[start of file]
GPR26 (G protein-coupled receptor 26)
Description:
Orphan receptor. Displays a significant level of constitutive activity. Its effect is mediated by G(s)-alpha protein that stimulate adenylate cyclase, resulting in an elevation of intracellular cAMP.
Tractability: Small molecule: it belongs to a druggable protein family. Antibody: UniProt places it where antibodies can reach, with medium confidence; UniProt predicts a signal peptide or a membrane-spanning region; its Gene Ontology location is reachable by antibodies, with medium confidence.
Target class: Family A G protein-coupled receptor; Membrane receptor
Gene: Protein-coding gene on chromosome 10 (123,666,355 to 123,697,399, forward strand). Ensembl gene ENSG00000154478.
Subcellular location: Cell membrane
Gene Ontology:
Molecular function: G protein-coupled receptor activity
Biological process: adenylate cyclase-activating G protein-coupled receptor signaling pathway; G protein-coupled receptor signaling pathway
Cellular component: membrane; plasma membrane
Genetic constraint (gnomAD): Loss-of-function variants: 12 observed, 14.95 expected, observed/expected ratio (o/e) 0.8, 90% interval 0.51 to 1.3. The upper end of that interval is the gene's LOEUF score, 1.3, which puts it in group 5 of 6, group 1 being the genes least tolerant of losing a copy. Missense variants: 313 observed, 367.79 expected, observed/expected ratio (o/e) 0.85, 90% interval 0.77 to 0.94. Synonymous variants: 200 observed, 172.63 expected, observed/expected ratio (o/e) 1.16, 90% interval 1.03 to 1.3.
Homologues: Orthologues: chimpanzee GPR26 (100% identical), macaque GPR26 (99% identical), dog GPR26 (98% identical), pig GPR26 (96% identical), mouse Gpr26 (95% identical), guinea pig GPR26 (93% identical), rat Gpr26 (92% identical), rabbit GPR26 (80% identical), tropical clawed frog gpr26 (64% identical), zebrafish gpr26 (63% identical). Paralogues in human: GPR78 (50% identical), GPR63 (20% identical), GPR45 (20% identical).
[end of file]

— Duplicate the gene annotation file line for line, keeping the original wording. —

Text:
GPR26 (G protein-coupled receptor 26)
Description:
Orphan receptor. Displays a significant level of constitutive activity. Its effect is mediated by G(s)-alpha protein that stimulate adenylate cyclase, resulting in an elevation of intracellular cAMP.
Tractability: Small molecule: it belongs to a druggable protein family. Antibody: UniProt places it where antibodies can reach, with medium confidence; UniProt predicts a signal peptide or a membrane-spanning region; its Gene Ontology location is reachable by antibodies, with medium confidence.
Target class: Family A G protein-coupled receptor; Membrane receptor
Gene: Protein-coding gene on chromosome 10 (123,666,355 to 123,697,399, forward strand). Ensembl gene ENSG00000154478.
Subcellular location: Cell membrane
Gene Ontology:
Molecular function: G protein-coupled receptor activity
Biological process: adenylate cyclase-activating G protein-coupled receptor signaling pathway; G protein-coupled receptor signaling pathway
Cellular component: membrane; plasma membrane
Genetic constraint (gnomAD): Loss-of-function variants: 12 observed, 14.95 expected, observed/expected ratio (o/e) 0.8, 90% interval 0.51 to 1.3. The upper end of that interval is the gene's LOEUF score, 1.3, which puts it in group 5 of 6, group 1 being the genes least tolerant of losing a copy. Missense variants: 313 observed, 367.79 expected, observed/expected ratio (o/e) 0.85, 90% interval 0.77 to 0.94. Synonymous variants: 200 observed, 172.63 expected, observed/expected ratio (o/e) 1.16, 90% interval 1.03 to 1.3.
Homologues: Orthologues: chimpanzee GPR26 (100% identical), macaque GPR26 (99% identical), dog GPR26 (98% identical), pig GPR26 (96% identical), mouse Gpr26 (95% identical), guinea pig GPR26 (93% identical), rat Gpr26 (92% identical), rabbit GPR26 (80% identical), tropical clawed frog gpr26 (64% identical), zebrafish gpr26 (63% identical). Paralogues in human: GPR78 (50% identical), GPR63 (20% identical), GPR45 (20% identical).